Oru launched its first foldable kayak 10 years ago, drawing inspiration from origami and the tough corrugated polypropylene used in United States Post Office mail bins. Now, the brand’s announcing its newest innovation: Lake, which goes on presale today. It’s the lightest, fastest to set up, and least expensive kayak in its five-boat stable.
Lake debuts with a bargain price of $450, which will rise to $699 after the Kickstarter campaign runs its course.
Oru kept the origami origins, but pared down the Lake’s design. It has only two loose parts for assembly—the boat itself and a combination floorboard and seat. Lake weighs just 18 pounds for a 9-foot kayak, making it the lightest non-inflatable on the market. It takes only two minutes to unfold. That fast setup time is mostly due to the foldable floorboard element with an attached memory foam seat, which slips into the bottom of the boat, creating a more rigid structure that eliminates the need for bulkheads.
Founder and chief design officer Anton Willis is particularly proud of this new kayak.
“The defining principle of this boat is simplicity—both in terms of customer experience/accessibility and design ethos,” he says. “We make origami kayaks, and this boat is the essence of that—it’s the most purely ‘origami’ thing we’ve ever made. We’re taking away everything unnecessary so we can focus on those moments of wonder.”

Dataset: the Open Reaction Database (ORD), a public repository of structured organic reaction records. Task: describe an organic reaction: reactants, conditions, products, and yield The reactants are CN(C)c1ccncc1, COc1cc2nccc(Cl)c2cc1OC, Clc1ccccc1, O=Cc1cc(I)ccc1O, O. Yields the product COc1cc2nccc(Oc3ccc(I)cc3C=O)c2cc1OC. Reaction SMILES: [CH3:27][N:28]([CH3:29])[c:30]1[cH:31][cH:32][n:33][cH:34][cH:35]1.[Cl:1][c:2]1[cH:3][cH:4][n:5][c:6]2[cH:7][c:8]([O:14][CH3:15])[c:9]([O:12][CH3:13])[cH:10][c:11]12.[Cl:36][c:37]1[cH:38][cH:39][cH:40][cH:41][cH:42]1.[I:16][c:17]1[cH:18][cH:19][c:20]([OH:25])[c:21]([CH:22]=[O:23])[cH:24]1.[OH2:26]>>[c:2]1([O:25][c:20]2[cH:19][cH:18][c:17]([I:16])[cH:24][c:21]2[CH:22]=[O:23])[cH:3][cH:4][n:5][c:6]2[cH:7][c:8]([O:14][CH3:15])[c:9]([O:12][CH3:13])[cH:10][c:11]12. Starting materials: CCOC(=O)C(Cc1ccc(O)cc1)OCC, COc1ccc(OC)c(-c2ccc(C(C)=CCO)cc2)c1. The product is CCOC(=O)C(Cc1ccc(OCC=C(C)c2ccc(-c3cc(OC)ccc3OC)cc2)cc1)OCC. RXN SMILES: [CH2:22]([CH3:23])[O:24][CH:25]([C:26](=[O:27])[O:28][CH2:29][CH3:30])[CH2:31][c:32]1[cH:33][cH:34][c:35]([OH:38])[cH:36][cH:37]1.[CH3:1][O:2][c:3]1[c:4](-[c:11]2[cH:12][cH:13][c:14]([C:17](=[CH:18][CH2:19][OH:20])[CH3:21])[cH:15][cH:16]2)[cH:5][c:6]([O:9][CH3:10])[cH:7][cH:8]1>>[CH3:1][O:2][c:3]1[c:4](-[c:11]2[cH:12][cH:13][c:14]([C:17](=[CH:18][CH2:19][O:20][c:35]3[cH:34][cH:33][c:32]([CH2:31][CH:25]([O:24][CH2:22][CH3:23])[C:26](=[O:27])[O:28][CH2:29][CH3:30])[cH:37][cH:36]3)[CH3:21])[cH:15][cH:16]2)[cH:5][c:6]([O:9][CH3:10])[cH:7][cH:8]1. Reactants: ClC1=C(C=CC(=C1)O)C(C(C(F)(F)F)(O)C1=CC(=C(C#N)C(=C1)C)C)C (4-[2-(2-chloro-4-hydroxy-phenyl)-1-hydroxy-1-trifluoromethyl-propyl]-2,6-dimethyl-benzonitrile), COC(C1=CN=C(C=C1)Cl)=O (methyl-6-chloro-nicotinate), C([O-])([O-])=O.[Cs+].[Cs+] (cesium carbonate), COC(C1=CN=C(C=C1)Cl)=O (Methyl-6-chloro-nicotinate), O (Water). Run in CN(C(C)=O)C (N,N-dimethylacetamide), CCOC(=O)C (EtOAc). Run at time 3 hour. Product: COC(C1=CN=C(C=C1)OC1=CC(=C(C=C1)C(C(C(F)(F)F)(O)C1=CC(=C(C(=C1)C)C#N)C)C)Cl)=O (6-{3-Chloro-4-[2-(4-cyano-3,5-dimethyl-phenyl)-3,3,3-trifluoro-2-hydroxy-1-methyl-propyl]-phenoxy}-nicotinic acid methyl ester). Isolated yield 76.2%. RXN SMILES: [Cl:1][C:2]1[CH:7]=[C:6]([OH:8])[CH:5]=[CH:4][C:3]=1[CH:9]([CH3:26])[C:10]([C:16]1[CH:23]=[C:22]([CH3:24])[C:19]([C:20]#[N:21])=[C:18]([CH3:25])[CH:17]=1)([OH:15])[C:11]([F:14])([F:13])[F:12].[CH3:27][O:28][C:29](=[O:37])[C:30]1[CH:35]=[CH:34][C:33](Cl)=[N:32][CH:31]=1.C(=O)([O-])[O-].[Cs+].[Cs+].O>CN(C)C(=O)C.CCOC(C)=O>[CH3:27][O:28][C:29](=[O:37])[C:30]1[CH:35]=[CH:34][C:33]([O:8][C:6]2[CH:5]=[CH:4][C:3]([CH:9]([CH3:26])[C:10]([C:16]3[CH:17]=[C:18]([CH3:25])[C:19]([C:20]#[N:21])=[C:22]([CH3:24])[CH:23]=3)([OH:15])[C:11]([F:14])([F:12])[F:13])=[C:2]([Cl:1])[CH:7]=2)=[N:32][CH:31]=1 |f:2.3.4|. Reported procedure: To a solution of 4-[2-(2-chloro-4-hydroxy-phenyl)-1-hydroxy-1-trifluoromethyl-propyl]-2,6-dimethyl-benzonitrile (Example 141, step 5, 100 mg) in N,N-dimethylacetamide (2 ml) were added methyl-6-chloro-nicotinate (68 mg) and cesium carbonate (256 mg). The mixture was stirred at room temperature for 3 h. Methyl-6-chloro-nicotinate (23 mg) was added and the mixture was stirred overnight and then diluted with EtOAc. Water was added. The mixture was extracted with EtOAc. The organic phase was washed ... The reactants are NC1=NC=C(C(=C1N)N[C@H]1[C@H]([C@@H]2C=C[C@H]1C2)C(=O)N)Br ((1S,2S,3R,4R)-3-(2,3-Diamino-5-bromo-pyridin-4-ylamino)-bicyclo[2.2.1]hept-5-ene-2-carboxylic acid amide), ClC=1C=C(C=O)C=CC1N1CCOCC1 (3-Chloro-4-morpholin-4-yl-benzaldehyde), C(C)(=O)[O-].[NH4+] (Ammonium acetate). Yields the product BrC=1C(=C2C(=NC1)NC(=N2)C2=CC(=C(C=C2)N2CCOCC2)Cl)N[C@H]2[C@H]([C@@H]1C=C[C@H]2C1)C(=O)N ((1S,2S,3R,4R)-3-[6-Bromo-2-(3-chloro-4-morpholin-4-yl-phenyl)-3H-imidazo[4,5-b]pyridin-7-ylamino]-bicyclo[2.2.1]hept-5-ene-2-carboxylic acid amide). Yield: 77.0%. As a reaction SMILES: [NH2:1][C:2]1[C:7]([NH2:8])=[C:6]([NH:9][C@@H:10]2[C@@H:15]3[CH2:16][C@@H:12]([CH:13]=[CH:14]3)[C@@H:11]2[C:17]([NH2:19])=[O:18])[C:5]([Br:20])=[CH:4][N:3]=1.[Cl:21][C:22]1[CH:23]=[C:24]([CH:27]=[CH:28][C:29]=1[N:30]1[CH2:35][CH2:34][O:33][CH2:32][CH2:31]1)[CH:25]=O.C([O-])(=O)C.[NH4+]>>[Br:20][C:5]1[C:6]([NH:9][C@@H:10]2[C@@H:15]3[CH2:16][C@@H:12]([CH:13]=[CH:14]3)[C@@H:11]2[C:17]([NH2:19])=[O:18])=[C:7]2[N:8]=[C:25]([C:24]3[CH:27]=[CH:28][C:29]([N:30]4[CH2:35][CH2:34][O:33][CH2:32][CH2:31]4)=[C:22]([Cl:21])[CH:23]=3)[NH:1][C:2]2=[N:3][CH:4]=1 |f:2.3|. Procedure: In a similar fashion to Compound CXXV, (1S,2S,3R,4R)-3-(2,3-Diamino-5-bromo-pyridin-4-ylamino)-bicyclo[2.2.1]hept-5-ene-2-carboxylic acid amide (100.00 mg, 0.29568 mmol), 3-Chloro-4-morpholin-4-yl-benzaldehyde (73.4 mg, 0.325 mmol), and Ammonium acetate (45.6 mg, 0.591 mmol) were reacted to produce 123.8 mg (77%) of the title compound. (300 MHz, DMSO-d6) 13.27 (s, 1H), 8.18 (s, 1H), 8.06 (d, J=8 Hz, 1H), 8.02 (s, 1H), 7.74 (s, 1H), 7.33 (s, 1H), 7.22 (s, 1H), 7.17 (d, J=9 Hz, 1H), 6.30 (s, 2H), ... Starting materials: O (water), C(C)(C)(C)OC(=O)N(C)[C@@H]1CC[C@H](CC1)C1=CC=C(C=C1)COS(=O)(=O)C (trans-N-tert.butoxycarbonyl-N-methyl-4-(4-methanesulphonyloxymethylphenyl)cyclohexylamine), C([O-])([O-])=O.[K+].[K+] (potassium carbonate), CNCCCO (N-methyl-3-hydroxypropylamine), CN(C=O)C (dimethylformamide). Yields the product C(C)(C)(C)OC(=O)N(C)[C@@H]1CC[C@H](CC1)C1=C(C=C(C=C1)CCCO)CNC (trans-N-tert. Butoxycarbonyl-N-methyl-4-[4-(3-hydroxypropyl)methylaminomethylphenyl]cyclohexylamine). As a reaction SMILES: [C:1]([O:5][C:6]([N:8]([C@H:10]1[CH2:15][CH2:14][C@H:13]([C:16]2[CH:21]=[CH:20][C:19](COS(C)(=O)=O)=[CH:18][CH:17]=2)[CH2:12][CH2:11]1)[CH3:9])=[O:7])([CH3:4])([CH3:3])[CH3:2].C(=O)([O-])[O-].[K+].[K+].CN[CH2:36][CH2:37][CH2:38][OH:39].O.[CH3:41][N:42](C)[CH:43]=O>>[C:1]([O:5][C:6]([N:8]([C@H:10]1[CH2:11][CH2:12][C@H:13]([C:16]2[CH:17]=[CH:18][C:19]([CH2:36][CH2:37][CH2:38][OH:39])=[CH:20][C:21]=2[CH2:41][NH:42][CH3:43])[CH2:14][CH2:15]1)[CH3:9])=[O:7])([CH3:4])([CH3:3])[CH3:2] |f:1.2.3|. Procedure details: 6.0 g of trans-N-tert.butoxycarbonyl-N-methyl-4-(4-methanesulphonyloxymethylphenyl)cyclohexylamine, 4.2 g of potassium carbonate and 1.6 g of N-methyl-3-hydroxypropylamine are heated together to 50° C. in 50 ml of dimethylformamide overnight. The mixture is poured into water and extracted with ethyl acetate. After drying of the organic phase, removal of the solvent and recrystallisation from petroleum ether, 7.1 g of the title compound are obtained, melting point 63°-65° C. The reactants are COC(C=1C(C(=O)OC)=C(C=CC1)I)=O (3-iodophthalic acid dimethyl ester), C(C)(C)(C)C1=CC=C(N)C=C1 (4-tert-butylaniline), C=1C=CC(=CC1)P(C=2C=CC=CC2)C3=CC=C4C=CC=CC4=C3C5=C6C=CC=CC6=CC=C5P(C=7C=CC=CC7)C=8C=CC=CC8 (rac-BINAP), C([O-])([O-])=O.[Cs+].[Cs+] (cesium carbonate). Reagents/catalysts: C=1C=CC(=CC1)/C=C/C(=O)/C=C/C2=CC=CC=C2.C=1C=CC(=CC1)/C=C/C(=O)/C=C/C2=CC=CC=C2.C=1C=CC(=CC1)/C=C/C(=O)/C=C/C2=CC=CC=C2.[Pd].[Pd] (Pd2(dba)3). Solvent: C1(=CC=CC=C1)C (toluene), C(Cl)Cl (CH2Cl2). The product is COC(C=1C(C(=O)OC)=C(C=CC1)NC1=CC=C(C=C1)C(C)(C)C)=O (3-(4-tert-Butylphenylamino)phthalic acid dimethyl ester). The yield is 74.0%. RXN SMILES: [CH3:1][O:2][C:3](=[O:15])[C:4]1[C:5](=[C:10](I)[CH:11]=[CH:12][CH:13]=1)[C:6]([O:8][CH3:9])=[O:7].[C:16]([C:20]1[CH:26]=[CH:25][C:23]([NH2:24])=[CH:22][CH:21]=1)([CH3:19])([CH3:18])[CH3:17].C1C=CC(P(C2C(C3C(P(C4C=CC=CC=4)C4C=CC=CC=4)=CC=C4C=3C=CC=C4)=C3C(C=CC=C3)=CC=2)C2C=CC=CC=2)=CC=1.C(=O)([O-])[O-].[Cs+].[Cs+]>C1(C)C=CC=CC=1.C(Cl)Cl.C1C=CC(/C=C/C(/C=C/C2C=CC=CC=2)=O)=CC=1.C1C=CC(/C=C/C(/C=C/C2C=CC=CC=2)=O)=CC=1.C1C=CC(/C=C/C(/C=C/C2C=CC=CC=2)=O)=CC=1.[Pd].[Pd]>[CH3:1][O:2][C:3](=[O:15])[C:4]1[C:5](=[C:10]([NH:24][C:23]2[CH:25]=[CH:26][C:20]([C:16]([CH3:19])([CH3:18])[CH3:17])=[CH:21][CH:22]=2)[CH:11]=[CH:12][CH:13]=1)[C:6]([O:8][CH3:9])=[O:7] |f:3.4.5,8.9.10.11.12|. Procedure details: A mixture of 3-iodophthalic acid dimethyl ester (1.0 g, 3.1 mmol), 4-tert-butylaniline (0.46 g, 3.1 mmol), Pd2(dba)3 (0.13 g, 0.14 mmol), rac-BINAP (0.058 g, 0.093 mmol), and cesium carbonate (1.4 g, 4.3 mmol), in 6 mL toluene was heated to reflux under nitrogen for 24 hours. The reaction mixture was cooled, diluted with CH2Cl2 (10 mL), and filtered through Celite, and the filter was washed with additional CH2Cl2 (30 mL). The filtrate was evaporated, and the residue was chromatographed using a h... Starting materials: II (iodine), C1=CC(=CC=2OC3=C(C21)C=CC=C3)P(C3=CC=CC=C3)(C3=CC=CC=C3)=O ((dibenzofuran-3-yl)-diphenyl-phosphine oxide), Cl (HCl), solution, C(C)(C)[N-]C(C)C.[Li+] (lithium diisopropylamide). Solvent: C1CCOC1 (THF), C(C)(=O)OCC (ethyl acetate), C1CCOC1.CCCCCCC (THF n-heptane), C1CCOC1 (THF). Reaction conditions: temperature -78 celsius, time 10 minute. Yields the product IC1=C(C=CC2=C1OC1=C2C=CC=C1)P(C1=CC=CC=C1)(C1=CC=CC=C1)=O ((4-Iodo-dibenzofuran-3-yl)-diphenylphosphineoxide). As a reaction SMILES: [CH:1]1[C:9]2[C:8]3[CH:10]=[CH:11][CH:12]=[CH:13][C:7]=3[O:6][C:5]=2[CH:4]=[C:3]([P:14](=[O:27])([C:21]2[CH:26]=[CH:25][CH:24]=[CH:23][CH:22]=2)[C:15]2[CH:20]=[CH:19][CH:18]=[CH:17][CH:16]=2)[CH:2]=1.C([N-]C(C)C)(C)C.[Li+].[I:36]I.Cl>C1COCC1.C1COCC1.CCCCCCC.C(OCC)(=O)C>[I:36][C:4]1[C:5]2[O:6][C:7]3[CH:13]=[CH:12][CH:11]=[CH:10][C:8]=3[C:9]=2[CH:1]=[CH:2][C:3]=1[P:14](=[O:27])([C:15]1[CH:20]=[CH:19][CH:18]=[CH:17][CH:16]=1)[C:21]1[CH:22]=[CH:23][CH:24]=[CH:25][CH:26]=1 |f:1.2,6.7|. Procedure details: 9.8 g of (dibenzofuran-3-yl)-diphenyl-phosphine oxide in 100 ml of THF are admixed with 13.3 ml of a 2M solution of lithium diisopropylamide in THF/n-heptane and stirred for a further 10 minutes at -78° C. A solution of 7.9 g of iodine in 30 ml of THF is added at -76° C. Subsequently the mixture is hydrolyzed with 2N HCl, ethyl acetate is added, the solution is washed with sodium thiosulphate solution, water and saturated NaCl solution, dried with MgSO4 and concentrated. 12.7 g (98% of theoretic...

Some other impressive stats: Lake’s packed down size is 42x10x18, so it’s small enough to slip three side by side in a typical sedan trunk (the collapsible paddle can also fit inside the folded up box). The light weight of the craft, 10 percent lighter than the next size up, The Inlet, results mostly from the elimination of bulkheads, footrests, trim, and individual seat components. The setup time of two minutes is also 33 percent quicker than it takes to unfurl and launch The Inlet. Another cool feature is the ability to add LED lights inside the hull, making the translucent polypropylene glow at night, which looks especially cool while cruising on the water.
There’s no doubt this newest Oru is light and easy to set up. Without consulting any guides, we were able to figure out how to get it fully ready to launch in a little over two minutes after a bit of fiddling. Most of that time was taken up by not having the floorboard in the bottom and unfolded before making all of the proper pushes on the four points that get the kayak into its rigid, ready-to-go state.
It definitely is a small craft, though, and with it comes the lower payload of 250 pounds. The lack of dedicated storage means this isn’t suitable for long journeys (and has a strict weight limit). But for day trips on the water and most average-size folks, it’s a great little craft that’s nimble and fun to paddle. Just note Lake doesn’t track very well given the flat bottom and no rudder or real skeg.
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